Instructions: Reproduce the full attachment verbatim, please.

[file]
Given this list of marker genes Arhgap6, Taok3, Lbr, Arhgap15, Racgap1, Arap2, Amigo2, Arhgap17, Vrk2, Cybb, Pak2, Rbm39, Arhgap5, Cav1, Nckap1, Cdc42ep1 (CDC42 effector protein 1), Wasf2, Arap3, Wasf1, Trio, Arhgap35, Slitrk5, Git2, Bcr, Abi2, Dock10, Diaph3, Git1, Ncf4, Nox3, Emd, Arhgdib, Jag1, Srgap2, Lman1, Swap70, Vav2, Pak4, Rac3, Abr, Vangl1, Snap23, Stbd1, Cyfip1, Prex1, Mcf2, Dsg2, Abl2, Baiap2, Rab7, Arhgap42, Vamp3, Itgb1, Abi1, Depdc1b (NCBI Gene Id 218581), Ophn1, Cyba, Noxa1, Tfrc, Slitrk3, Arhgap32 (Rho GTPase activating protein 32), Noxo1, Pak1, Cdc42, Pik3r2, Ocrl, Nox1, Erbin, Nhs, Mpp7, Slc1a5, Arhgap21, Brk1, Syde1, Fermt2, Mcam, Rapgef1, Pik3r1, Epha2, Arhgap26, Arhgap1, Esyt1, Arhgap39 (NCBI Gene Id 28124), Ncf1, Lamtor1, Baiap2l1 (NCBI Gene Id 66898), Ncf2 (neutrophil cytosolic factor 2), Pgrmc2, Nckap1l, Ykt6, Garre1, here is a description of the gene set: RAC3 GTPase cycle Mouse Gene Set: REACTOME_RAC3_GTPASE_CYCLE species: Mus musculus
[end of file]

Given this list of marker genes Arhgap6, Taok3, Lbr, Arhgap15, Racgap1, Arap2, Amigo2, Arhgap17, Vrk2, Cybb, Pak2, Rbm39, Arhgap5, Cav1, Nckap1, Cdc42ep1 (CDC42 effector protein 1), Wasf2, Arap3, Wasf1, Trio, Arhgap35, Slitrk5, Git2, Bcr, Abi2, Dock10, Diaph3, Git1, Ncf4, Nox3, Emd, Arhgdib, Jag1, Srgap2, Lman1, Swap70, Vav2, Pak4, Rac3, Abr, Vangl1, Snap23, Stbd1, Cyfip1, Prex1, Mcf2, Dsg2, Abl2, Baiap2, Rab7, Arhgap42, Vamp3, Itgb1, Abi1, Depdc1b (NCBI Gene Id 218581), Ophn1, Cyba, Noxa1, Tfrc, Slitrk3, Arhgap32 (Rho GTPase activating protein 32), Noxo1, Pak1, Cdc42, Pik3r2, Ocrl, Nox1, Erbin, Nhs, Mpp7, Slc1a5, Arhgap21, Brk1, Syde1, Fermt2, Mcam, Rapgef1, Pik3r1, Epha2, Arhgap26, Arhgap1, Esyt1, Arhgap39 (NCBI Gene Id 28124), Ncf1, Lamtor1, Baiap2l1 (NCBI Gene Id 66898), Ncf2 (neutrophil cytosolic factor 2), Pgrmc2, Nckap1l, Ykt6, Garre1, here is a description of the gene set: RAC3 GTPase cycle Mouse Gene Set: REACTOME_RAC3_GTPASE_CYCLE species: Mus musculus